August 1994 // Volume 32 // Number 2 // Research in Brief // 2RIB2

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Leadership Effectiveness of County Extension Directors

This study examined the leadership styles, behaviors, and practices of all 62 county Extension directors (CEDs) in Pennsylvania. Data were collected using a mail survey. Findings indicated that: (a) 72% of the CEDs identified themselves as having a relation oriented leadership style; (b) CEDs, in general, possess the requisite skills needed for the CED leadership role; and (c) leadership behaviors and practices, and team work are related. Findings of this study may be utilized to identify strengths and weaknesses of CEDs in leadership roles. Such identification would help staff development to determine additional training for CEDs in the area of leadership.

Rama Radhakrishna
Research Associate
Internet address:

Edgar P. Yoder

Connie D. Baggett
Associate Professor

Department of Agricultural and Extension Education
The Pennsylvania State University
University Park, Pennsylvania

The role of County Extension Directors (CEDs) has expanded from one primarily focusing on custodial maintenance of the county Extension office and supervision of secretarial staff to one with responsibility for the entire Extension program at the county level (Brown, 1991). The CED serves as an administrative leader and coordinator for formulating, developing, implementing, and evaluating county Extension programs and coordinating personnel functions. In addition, the CED is a vital link between field staff and upper levels of administration. Thus, the leadership role of CEDs has become an increasingly critical element in the successful implementation of county Extension programs. Leadership is an observable and learnable set of practices. Individuals who possess the desire and persistence to lead, may enhance their skills and abilities required for the leadership role (Kouzes & Posner, 1988). Identifying leadership styles, behaviors, and practices is valuable and important for contributing to the professional growth and development of individual CEDs and attainment of organizational goals. This was the impetus for a study which examined the leadership styles, behaviors, and practices of CEDs in the Pennsylvania Extension System.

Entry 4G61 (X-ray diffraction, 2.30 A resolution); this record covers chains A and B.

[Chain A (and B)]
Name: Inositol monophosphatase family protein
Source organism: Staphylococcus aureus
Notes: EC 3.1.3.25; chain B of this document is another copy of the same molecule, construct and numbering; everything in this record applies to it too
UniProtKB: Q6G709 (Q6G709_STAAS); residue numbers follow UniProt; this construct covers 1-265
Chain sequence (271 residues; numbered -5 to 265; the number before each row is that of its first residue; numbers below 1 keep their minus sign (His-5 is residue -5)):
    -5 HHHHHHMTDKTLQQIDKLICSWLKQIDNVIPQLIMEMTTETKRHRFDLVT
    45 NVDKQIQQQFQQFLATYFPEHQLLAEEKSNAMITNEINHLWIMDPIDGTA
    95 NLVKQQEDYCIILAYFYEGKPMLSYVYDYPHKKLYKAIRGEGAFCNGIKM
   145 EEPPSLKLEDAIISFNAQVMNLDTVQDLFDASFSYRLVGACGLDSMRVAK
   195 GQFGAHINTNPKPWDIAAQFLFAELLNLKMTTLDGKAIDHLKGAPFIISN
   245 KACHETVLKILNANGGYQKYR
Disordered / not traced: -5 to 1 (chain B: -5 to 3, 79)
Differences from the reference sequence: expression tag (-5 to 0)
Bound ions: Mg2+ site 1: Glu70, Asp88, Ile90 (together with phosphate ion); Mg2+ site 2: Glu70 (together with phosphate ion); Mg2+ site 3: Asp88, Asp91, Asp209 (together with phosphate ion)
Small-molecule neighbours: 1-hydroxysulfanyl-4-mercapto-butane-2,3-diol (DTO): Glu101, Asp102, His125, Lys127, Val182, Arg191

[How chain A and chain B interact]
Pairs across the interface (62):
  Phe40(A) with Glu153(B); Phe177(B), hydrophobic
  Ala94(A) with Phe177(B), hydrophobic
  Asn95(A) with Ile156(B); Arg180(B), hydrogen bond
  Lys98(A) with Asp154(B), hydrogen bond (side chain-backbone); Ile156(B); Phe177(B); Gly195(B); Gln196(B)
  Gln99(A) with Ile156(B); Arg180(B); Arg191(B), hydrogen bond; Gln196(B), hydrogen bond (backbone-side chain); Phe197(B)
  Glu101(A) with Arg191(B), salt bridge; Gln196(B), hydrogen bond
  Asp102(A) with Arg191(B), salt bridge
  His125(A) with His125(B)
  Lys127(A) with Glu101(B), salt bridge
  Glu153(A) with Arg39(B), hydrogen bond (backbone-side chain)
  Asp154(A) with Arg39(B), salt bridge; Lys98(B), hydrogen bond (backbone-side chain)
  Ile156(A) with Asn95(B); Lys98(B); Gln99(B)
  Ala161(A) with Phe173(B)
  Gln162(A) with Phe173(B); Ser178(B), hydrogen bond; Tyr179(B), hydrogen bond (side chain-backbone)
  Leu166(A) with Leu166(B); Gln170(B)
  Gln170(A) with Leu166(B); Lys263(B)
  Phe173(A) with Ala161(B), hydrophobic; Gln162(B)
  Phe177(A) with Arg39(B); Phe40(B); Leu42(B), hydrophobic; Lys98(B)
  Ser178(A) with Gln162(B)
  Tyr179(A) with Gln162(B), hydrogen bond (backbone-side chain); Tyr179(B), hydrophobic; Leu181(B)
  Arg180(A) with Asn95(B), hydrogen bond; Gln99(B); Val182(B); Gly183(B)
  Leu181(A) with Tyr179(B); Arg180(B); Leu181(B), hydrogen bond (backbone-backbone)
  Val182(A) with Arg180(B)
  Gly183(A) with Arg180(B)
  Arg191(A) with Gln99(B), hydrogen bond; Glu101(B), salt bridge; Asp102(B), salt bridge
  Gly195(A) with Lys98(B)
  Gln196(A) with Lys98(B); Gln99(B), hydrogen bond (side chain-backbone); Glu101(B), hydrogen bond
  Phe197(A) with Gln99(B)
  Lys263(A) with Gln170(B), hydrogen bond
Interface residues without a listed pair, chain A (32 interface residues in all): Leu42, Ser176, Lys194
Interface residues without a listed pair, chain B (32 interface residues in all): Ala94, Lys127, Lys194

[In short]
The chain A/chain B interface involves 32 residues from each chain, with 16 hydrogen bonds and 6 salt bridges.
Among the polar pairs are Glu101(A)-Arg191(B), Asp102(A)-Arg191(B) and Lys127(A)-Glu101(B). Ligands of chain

The population for the study was a census consisting of all 62 CEDs in Pennsylvania. The 18-item, Least Preferred Co-Worker Scale (LPC), which identifies leadership style on a continuum ranging from 1 to 8, was used (Fiedler, Chemers & Mahar, 1976). Scores on the scale range from a low of 18 to a high of 144. A score of 64 or more is considered as a high score and is associated with the relation-oriented leadership style. A score of 57 or less is considered as reflecting a task-oriented leadership style. A questionnaire with four sections (LPC scale, leadership behaviors and practices, team concept, and background characteristics) was mailed to the population. The questionnaire was reviewed by a panel of experts (faculty and specialists) to establish face and content validity. All 62 CEDs responded (100%), with 61 of the 62 responses being usable (98.3%). Using the data collected, the reliability analysis indicated that the questionnaire had acceptable reliability [Cronbach's alphas were: leadership style = .95, and leadership behavior and practices = .55 (representation) to .78 (superior orientation) for the 12 subscales].